The Wages of Sin
Posted on Apr 10, 2016 in TruthDig
By Chris Hedges
Camden, one of the poorest U.S. cities, is among New Jersey municipalities suffering a crisis of blight since manufacturing disappeared. (Mel Evans / AP)
When Plato wrote "The Republic," his lament for a lost Athenian democracy, he did not believe democracy could be recovered. The classical world, unlike our own, did not see time as linear. Time was cyclical. It inevitably brought decay and eventually death. This true for both individuals and societies. And in his "Republic," Plato proposed that those who attempted in the future to create the ideal state carry out a series of draconian measures, including banning drama and music, which diverted the citizen from performing civic duties and instilled corruption, and removing children from their parents to provide a proper indoctrination. Plato wanted to slow the process of dissolution. He wanted to stymie change. But that decay and death would come was certain, even in Plato's ideal state.
History has proved the ancient Greeks correct: All cultures decay and die. Dying cultures, even when they cannot fully articulate their reality, begin to deeply fear change. Change, they find, brings with it increasing dysfunction, misery and suffering. This fear of change soon becomes irrational. It compounds decay and accelerates morbidity. To see modern-
Those who promise to miraculously roll back time rise up in decaying cultures to hypnotize a bewildered and confused population. Plastic surgeons who provide the illusion of eternal youth, religious leaders who promise a return to a simplified biblical morality, political demagogues who hold out the promise of a renewed greatness, and charlatans offering techniques for self-
When a society laments the past and dreads the future, when it senses the looming presence of death, it falls down a rabbit hole. And as in the case of Alice -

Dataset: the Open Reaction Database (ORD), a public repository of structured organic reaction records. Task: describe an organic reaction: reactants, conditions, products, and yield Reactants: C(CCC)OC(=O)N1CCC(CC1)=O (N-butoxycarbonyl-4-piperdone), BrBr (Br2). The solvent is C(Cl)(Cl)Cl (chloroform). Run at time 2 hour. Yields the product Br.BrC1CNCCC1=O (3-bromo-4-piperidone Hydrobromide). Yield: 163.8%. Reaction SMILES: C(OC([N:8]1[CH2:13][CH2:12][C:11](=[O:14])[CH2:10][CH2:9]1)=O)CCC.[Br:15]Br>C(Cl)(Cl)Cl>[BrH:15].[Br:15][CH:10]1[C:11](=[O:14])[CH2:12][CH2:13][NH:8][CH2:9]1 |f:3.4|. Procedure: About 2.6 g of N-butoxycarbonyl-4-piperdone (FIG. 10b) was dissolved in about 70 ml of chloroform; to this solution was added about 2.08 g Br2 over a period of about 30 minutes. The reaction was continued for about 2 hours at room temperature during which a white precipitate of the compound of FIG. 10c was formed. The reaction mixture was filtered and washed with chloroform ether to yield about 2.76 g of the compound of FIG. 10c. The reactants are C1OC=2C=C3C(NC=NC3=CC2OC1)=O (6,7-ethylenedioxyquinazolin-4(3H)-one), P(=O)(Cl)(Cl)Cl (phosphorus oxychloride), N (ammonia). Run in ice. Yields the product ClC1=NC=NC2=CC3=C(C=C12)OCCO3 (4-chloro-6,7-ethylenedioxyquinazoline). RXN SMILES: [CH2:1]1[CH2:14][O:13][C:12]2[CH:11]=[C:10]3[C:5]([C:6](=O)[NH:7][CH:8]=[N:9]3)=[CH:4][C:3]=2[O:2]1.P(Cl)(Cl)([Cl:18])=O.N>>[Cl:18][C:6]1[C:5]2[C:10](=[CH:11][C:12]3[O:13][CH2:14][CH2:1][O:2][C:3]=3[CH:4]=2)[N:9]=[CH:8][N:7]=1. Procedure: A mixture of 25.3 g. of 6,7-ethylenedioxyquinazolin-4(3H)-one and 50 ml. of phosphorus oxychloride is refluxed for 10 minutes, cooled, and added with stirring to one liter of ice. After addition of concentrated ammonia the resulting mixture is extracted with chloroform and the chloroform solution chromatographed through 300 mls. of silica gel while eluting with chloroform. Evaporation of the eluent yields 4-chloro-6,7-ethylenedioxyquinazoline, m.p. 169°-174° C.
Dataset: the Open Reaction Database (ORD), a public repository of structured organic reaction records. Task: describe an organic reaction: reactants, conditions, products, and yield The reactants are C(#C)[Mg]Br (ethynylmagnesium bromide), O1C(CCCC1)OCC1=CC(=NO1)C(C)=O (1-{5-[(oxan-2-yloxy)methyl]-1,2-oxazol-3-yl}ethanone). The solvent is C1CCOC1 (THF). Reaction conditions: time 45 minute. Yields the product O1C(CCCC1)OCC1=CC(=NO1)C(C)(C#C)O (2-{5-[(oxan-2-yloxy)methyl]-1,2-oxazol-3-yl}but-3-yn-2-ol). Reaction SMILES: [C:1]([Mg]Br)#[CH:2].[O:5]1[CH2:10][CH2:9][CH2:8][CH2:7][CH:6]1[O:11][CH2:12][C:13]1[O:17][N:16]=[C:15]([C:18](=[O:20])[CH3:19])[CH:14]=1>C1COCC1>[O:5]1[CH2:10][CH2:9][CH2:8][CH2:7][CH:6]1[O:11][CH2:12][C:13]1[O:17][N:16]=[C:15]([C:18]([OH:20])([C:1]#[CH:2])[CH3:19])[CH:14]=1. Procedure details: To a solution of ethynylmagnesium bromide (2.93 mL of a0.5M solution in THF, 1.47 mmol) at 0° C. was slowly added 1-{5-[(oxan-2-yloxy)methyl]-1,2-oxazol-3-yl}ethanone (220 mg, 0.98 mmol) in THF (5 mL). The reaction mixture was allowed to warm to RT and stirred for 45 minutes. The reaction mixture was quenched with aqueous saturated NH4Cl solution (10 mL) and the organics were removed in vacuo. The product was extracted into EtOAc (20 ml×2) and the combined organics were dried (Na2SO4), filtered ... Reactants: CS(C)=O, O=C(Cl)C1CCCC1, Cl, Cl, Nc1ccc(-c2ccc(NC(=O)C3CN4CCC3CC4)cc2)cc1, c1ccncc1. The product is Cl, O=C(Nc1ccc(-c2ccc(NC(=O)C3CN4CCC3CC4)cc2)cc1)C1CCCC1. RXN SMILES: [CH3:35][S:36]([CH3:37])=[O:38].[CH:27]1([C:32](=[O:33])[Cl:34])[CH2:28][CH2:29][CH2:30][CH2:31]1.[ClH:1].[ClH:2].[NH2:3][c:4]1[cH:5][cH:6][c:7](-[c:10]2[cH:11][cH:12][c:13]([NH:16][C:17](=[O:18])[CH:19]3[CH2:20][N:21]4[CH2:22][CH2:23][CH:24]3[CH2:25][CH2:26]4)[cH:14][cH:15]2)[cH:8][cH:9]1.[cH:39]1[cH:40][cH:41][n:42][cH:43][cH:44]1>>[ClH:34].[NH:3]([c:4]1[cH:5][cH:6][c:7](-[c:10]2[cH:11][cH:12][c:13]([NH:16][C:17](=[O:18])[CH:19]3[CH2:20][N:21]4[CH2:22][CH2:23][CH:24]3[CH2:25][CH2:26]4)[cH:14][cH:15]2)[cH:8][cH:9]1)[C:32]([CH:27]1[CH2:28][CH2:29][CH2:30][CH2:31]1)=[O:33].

Jobs are gone. Schools are closed. Neighborhoods and cities are in ruin. Despair and poverty dominate lives. Civil liberties are abolished. War is endless. The society self-
Climate change and the looming financial crisis will transform these emotional short circuits into what anthropologists call "crisis cults." Crisis cults serve up illusions of recovered grandeur and empowerment during times of collapse, anxiety and disempowerment. A mythologized past will magically return. The old social hierarchies and rules will again apply. Prescribed rituals and behaviors, including acts of violence to cleanse the society of evil, will vanquish malevolent forces. These crisis cults -
I spent last weekend in the Second Presbyterian Church in Elizabeth, N.J., helping to clear out piles of old books, church records, plastic flowers, worn choir robes and other detritus that were dusty remnants of the white working-
Elizabeth was devastated by the 1982 closure of its Singer plant, which had been built in 1873 and at one time had 10,000 workers. The 1,000 or so African-
The year Singer closed its flagship factory in Elizabeth there were 2,696 plant shutdowns across the United States, resulting in 1,287,000 job losses. Singer workers in Elizabeth under the age of 55 lost all retirement benefits, even if they had worked for the company for decades. Small businesses in the city that depended on the plant went bankrupt.